About 70 miles (113 km) west of Key West, Dry Tortugas is mostly open water with seven small islands. Garden Key is home to one of the nation’s largest 19th-century forts, Fort Jefferson. The park is accessible by boat or plane and is host to nearly 300 species of birds. Bush Key closes every year from February to September so that sooty terns and brown noddies can breed there undisturbed.
10. Great Basin National Park, Nevada – 142,115 recreation visits
Mountain peaks meet hot desert valleys here. Great Basin National Park is home to 13,063-foot Wheeler Peak, ancient bristlecone pines, about 40 caves and a wide array of plants and animals. The elevation ranges from 5,000 to 13,000 feet with hiking trails for all levels.
11. Virgin Islands National Park – 196,752 recreation visits
About two thirds of the US Virgin Island of St. John is national park, with sandy beaches, rich marine life, petroglyphs from the indigenous Taino people and sites related to the island’s troubled history of enslaved labor. There are more than 20 trails in the park, which is typically busiest from November to April.
12. Congaree National Park, South Carolina – 204,522 recreation visits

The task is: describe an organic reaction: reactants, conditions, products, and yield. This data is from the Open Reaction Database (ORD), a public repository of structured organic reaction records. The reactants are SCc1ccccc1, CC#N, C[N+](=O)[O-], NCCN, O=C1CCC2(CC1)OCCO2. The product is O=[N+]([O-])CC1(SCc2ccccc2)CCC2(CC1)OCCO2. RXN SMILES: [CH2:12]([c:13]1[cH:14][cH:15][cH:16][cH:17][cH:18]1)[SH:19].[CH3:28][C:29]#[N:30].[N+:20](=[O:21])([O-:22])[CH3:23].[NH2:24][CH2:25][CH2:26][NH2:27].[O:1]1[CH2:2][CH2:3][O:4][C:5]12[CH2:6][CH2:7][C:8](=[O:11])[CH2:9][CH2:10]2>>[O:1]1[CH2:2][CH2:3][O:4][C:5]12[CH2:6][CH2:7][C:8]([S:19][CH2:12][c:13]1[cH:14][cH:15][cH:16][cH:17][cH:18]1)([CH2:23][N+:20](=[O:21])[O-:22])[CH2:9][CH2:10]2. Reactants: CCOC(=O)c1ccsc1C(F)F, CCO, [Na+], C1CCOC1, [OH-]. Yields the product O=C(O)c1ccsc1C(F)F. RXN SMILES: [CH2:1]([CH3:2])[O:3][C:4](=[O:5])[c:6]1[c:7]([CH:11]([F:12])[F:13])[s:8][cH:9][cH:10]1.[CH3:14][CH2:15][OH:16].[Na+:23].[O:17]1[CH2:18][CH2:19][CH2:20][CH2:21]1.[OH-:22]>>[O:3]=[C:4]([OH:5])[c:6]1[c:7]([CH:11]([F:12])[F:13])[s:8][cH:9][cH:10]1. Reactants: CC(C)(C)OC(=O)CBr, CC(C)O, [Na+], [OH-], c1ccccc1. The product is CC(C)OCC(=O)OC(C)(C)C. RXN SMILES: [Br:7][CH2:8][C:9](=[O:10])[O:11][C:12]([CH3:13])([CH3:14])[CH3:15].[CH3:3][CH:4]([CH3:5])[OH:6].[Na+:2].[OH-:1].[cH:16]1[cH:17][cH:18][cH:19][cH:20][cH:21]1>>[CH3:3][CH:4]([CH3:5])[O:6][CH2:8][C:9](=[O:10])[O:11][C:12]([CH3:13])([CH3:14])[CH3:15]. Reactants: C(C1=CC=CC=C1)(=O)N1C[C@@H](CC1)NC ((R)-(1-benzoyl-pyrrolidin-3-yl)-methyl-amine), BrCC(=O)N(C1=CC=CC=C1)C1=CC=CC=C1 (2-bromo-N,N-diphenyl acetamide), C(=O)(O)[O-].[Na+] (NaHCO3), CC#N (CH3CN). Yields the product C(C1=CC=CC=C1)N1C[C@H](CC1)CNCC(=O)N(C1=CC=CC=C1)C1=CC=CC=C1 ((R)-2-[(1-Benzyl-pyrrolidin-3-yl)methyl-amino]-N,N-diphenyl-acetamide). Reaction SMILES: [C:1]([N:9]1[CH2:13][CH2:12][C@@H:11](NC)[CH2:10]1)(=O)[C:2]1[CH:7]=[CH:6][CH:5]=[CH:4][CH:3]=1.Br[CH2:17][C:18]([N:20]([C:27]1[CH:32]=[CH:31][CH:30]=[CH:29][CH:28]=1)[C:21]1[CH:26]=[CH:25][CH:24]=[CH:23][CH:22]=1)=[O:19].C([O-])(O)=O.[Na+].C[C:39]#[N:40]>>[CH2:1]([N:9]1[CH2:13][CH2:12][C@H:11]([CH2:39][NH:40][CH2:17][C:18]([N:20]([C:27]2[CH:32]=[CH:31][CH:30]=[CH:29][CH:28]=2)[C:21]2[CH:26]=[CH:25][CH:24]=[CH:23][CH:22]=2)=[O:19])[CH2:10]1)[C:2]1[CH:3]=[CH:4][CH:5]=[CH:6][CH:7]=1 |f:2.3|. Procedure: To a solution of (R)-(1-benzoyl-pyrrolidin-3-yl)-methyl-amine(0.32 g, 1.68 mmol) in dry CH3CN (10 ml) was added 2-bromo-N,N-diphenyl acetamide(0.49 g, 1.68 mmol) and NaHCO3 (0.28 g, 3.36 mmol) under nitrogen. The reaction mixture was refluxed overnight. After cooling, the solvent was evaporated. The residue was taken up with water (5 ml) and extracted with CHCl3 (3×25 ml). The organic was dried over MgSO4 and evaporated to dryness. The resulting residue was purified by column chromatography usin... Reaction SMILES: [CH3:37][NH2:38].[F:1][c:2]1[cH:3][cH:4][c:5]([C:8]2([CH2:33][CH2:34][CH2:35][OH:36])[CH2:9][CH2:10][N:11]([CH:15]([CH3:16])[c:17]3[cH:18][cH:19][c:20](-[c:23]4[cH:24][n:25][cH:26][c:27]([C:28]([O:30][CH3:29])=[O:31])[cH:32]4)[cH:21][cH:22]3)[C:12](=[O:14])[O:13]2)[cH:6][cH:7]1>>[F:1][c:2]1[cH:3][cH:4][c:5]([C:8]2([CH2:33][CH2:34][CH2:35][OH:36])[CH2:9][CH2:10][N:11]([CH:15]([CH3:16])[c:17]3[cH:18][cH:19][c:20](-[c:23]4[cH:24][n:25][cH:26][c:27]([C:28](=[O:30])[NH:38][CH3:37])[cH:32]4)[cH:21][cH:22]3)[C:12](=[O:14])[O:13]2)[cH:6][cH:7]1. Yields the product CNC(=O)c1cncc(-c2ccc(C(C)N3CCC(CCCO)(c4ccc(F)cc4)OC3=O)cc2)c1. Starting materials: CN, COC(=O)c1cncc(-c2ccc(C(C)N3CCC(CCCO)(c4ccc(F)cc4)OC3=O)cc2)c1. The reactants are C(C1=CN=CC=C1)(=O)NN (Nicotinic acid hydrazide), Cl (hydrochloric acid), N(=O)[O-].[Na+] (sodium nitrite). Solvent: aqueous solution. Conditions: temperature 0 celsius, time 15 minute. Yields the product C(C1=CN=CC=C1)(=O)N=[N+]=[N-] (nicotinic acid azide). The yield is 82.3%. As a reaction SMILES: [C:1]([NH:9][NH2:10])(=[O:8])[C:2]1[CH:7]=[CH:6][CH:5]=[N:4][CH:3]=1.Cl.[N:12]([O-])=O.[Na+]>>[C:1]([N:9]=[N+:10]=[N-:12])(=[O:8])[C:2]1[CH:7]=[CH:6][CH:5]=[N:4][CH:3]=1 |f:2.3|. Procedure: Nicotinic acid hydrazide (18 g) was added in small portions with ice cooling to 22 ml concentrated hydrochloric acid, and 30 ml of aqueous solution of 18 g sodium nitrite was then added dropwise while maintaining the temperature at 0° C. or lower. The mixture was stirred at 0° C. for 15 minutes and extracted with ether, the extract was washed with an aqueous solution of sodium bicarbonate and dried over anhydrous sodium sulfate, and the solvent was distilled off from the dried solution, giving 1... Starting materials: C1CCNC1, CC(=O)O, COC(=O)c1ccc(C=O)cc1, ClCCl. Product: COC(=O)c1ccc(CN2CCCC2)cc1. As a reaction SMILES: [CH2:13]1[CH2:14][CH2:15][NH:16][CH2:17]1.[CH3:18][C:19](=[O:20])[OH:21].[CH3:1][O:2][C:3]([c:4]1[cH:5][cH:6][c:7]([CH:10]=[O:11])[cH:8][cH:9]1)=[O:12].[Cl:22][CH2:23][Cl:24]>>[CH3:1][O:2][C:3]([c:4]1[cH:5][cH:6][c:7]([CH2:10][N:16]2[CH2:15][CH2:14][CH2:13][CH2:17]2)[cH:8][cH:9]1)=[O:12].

Congaree National Park’s landscape is “defined by the presence of both flood and flame,” the Park Service says.
Floodwaters from the Congaree and Wateree rivers regularly cover the park’s old-growth bottomland hardwood forest, and the upland pine forest depends on wildfires to clear out competing vegetation. Canoeing and kayaking are popular ways to explore the park. There’s a 15-mile marked canoe trail.
13. Guadalupe Mountains National Park, Texas – 219,987 recreation visits
This park boasts the four highest peaks in Texas and the world’s most extensive Permian fossil reef. Guadalupe Mountains Wilderness has more than 80 miles of trail including a hike in the Salt Basin Dunes that rise 100 feet from the desert floor.
14. Voyageurs National Park, Minnesota – 221,434 recreation visits
Billed as a park of “water, islands and horizons,” Voyageurs covers 218,055 acres – 84,000 of which is water. There are more than 500 islands and four large lakes, plus more than two dozen smaller lakes in the park, which is best experienced by boat. Voyageurs shares its northern boundary with Canada, and lucky visitors may even see the northern lights.
15. Pinnacles National Park, California – 275,023 recreation visits
Pinnacles was formed when volcanoes erupted some 23 million years ago. Talus caves and towering rock spires draw hikers and climbers; there are more than 30 miles of hiking trails and hundreds of climbing routes.
While Pinnacles may rank among the 15 least-visited national parks, it gets very busy on weekends, holidays and throughout the spring, according to a notice on the park’s website. Arrive early to beat the crowds.